By Bill Porter
We left off last month with one foreign M1 Carbine bayonet remaining in the collection to highlight. Since then, an additional example has shown up.
Japanese M4 Bayonet
This is a post-WWII commercial copy of the US M4 bayonet. It has a segmented leather grip with six grooves and a resin spacer at each end. The blade is marked on the right ricasso with ROSCO in a diamond over JAPAN. The bayonet, for the most part, is the same as that shown in the March 2004 Report (page 7). One interesting difference is the finish on the blade. The first 1-1/2" of the blade has a blued finish, while the rest of the blade has a plumb color. I donít know why this was finished this way.
The scabbard is a copy of the US M8A1. The steel throat is unmarked and the scabbard body is a molded plastic. The attached leather frog is brown. Iíve seen many of this style scabbard and all that I have seen in the past had either a tan or black frog. This is the first piece Iíve seen with a brown frog.
These bayonets are by no means rare, but in over 35 years of bayonet collecting this is only the second Rosco M4 that I have come across.
Overall length 290 mm
Blade length 166 mm
Blade thickness 4.3 mm
Blade width 22.4 mm
French Experimental M1 Carbine Bayonet
This bayonet was left for last because it is, in my opinion, the coolest of all the foreign carbine bayonets. Modeled after the British Fairbairn / Sykes commando knife, this bayonet has more of an appearance of a dagger than a bayonet.
The exact designation for this bayonet seems to be a little uncertain. In The Bayonet Book by Watts and White it is referred to as a MAS M1949 Experimental bayonet. Kiesling, in Bayonets of the World, calls it an experimental bayonet ca. 1965 and Atlas de la Baionette de Collection (ABC) refers to it as an experimental model 1955-60. ABC goes on to say that this bayonet was used on US M1 carbines equipped with a special adapter. These carbines armed the officers and certain specialists (radiomen) with the French Marine Commandos during the War of Algerian Independence (1954-1962).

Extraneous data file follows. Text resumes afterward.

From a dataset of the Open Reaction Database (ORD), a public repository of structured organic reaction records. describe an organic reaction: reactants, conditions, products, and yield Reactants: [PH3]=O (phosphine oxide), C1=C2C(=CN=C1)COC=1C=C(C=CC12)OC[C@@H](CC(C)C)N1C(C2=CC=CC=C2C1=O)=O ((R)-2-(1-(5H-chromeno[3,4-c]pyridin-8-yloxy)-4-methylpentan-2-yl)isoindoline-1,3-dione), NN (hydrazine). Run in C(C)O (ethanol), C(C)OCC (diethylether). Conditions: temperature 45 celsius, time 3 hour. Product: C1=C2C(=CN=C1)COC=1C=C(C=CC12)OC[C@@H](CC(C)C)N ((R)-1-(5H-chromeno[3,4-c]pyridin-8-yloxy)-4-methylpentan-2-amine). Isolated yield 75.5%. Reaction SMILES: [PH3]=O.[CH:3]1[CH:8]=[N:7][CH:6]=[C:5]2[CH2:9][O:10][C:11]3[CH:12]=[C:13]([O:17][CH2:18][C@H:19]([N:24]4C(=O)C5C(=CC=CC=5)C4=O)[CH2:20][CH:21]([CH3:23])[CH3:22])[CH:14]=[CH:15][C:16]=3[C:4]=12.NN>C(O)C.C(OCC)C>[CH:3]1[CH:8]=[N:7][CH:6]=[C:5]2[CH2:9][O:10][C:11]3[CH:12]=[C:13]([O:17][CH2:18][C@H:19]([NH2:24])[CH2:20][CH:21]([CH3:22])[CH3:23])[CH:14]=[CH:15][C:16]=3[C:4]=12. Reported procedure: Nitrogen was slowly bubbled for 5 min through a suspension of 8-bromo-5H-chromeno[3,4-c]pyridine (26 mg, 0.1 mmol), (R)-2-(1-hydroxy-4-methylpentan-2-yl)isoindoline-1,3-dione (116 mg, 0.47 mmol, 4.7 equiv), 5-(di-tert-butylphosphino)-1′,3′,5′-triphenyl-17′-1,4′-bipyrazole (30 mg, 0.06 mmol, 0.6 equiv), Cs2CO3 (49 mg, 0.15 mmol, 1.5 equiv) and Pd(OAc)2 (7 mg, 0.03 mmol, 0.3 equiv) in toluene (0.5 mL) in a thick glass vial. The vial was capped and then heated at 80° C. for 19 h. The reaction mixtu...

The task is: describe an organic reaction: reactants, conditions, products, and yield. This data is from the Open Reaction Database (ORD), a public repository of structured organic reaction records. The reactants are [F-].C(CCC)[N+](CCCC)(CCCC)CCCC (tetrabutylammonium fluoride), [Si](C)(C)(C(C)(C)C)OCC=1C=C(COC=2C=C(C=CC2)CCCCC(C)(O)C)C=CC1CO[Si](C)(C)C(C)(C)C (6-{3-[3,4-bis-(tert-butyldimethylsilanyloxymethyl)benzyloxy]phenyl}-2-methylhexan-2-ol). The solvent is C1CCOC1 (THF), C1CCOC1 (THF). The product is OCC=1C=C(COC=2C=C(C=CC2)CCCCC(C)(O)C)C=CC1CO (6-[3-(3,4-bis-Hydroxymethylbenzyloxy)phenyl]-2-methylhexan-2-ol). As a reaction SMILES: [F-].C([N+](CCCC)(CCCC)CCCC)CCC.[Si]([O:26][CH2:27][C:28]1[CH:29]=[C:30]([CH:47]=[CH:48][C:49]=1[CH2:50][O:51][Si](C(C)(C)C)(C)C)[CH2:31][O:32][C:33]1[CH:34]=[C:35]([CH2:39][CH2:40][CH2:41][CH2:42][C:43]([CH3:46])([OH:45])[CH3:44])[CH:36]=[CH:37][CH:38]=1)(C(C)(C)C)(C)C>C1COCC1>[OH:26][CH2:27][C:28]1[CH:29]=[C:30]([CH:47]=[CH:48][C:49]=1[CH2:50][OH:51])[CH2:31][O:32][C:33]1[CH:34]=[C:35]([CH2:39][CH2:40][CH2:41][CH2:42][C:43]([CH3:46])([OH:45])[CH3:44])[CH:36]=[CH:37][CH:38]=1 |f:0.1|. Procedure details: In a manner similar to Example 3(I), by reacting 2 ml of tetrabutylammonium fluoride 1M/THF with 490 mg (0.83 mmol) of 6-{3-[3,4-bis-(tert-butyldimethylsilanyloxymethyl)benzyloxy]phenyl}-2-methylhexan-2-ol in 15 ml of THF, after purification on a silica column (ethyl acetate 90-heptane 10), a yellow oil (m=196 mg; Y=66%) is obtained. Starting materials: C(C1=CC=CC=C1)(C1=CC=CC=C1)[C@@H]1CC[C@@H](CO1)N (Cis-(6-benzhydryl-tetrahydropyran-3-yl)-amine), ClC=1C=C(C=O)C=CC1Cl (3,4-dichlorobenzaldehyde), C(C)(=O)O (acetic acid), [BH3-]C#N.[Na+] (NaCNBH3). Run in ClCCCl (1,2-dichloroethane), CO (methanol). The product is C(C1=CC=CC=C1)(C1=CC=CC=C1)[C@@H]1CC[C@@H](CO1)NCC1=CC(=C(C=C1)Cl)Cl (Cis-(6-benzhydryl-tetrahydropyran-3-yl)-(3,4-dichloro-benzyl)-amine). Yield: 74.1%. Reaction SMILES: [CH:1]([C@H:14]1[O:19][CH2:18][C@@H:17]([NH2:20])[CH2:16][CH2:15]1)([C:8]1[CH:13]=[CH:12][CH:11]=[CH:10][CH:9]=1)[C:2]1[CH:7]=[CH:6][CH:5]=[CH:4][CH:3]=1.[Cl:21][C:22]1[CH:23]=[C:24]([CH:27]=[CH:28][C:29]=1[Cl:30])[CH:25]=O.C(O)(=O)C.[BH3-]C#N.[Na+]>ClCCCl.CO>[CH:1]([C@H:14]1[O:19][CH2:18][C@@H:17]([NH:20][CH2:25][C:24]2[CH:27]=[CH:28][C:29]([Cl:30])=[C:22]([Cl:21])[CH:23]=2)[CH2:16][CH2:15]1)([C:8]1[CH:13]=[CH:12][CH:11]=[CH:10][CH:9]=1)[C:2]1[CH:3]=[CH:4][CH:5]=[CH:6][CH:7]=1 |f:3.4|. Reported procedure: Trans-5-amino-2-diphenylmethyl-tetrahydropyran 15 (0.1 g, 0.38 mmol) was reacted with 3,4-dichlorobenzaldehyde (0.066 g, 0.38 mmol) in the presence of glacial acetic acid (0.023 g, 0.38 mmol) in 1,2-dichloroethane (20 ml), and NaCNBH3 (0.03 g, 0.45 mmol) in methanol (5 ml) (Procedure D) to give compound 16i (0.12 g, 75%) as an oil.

The grip is cast metal with 26 rings or grooves. It is non-ferrous and painted black. The bright, double-edged blade is diamond in cross section. The crossguard at first glance appears to be a stamping but it is actually a machined part. There is a thick leather spacer on the blade side of the crossguard. The bayonet is completely unmarked.
The scabbard body is steel with a smooth black finish. There is a green cotton web frog riveted to the scabbard body. A hole drilled through the tip of the scabbard from front to back accommodate a leather thong.
There are two different variations of the bayonet, the difference being in the attachment device on the end of the pommel. The first bayonet shown below has a notched stud on the end of the pommel. It is very similar in appearance to the bayonet stud on the front of the French Berthier rifle. This is the bayonet that was photographed for The Bayonet Book. The second variation has a slightly domed fillister head screw at the end of the pommel. Both bayonets used a special adapter to mount to the M1 carbine. Pictured are two of the adapters for the second type bayonet. Unfortunately I have not been able to locate any information on the adapter for the first style attachment.
I would like to acknowledge Laurent Clemenceau of France for sharing his photos of the two adapters. He also sent me the photo below of a French Marine commando armed with a M1 carbine with the bayonet clearly visible on his side.
Overall length 288 mm
Blade length 163 mm
Blade thickness 5.5 mm
Blade width 24.7 mm
That brings us to a close for another month and to another category of foreign bayonets made for a US weapon. I appreciate the additional information that was sent in and thank the contributors. As Iíve said before, we all have a little information to share and this is a great forum to bring it all together.
Next month weíll be on to a new topic. Any suggestions? If so, please drop me a line and share your thoughts. I can be reached email@example.com
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